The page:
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SGIA Kicks Off

Sign-code news update

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The Specialty Graphics Imaging Assn.’s (SGIA) annual Expo tradeshow began today at Atlanta’s Georgia World Congress Center. The show floor, which is open 9:30-5:00 today and Thursday, and 9:30-4:30 Friday, will feature more than 500 purveyors of inkjet printers, consumables, finishing equipment and other print-shop essentials. The SGIA Expo floor will feature three educational zones: the Digital Textile Printing Zone will be likely most applicable to the majority of signmakers. It will include such topics as Dye Sublimation: Direct Print vs. Transfer, Fabric Graphics for POP, Retail and Display and Textile Cutting: Paths to Success. The SGIA Sustainability Zone and the Garment Zone are the other topic- or application-specific areas. Other educational sessions taking place outside the show floor will cover such tracks as Graphics & Design, Garment Decoration, Business Management, Graphics Installation and Color Management and Workflow.
The more successful our industry’s tradeshows are, the more successful our industry becomes. The associations that sponsor these tradeshows advocate for regulations amenable to our industry, and help educate providers on emerging market trends. Hopefully, you’re reading this on your tablet or smartphone on the SGIA floor; if not, please make an effort to attend next September’s show in Las Vegas.
And now, on to the occasionally confounding world of sign-code news:
• Naples, ME Code Enforcement Officer Renee Carter has ruled that a sign and its support structure can stay, according to www.bridgton.com.The 16-ft.-tall sign, encased within a wood-frame support structure, identifies The Naples Barn, an antique store, that had initially received a violation notice in September because the entire structure exceeded permitted signage square footage. The shop’s owner, Dan Lajoie, countered that several member of the City Council committee that wrote the sign ordinance had commended The Napes Barn sign as a “model” sign. On October 9, an attorney acting on Lajoie’s behalf appealed the violation, and it was ultimately lifted.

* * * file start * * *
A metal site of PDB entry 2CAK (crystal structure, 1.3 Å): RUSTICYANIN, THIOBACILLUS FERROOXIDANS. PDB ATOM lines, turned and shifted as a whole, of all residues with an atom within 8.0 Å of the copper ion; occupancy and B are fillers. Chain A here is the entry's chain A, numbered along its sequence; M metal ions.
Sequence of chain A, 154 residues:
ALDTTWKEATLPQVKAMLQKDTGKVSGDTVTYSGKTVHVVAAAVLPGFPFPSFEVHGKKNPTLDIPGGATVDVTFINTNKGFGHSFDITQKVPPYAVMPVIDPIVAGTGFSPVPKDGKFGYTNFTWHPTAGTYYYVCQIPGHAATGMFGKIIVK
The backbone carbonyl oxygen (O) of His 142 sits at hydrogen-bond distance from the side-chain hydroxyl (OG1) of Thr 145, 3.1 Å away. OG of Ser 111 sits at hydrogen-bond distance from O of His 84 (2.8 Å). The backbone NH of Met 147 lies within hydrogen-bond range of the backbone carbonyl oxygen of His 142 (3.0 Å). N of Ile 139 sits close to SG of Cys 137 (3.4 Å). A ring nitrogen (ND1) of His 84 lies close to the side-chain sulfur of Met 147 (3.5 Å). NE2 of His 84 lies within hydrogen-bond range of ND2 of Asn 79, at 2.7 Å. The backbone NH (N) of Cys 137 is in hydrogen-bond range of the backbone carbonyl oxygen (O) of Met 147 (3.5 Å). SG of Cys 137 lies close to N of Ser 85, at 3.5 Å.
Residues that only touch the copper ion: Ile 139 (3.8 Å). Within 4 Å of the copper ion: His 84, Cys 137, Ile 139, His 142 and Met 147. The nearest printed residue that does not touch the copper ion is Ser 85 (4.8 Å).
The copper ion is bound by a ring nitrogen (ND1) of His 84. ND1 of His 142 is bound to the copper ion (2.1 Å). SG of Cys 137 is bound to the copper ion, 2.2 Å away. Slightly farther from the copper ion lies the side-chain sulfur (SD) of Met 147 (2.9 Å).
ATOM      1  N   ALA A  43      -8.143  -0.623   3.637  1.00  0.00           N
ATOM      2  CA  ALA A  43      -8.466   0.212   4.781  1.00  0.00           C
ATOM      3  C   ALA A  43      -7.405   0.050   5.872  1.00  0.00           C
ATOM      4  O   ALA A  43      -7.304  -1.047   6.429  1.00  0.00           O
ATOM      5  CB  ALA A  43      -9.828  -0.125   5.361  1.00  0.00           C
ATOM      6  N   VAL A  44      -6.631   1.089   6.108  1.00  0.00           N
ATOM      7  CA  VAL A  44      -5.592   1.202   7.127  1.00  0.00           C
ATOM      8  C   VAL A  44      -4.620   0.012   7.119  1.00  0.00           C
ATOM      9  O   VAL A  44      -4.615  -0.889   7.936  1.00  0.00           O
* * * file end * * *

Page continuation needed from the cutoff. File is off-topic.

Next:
• Liberty Lake, WA’s City Council has voted to easy sign restrictions along the City’s corridor and I-90, according to the Liberty Lake Splash. Following up on a proposal initially issued in August, the Council agreed to dissolve a code-overlay area around the Harvard Rd.-Liberty Lake Rd. intersection, and increase the sign-height limit to 30 ft. The Council also agreed to allow electronic message centers to be installed within 250 ft. of the freeway, though the city retains the authority to regulate brightness and dwell time.
• Cocoa Beach, FL business owners are being compelled to make their signs compliant with a 12-year-old, sign-ordinance revision that’s only begun to be enforced, according to FloridaToday.com. The regulations require signs adjacent to the street to measure no more than 94 sq. ft., and stand no more than 15 ft. tall. Also, the ordinance stipulates that signs stand at least 25 ft. from the property line, unless such placement will impede traffic. The regulations were approved by Cocoa Beach’s City Council in 2003, but it suspended them to prevent economic hardship. Businesses with their signs closest to the street were required to comply by May; those further away have until May 2018. Also, the ordinance grandfathers signs less than 20 years old.
 

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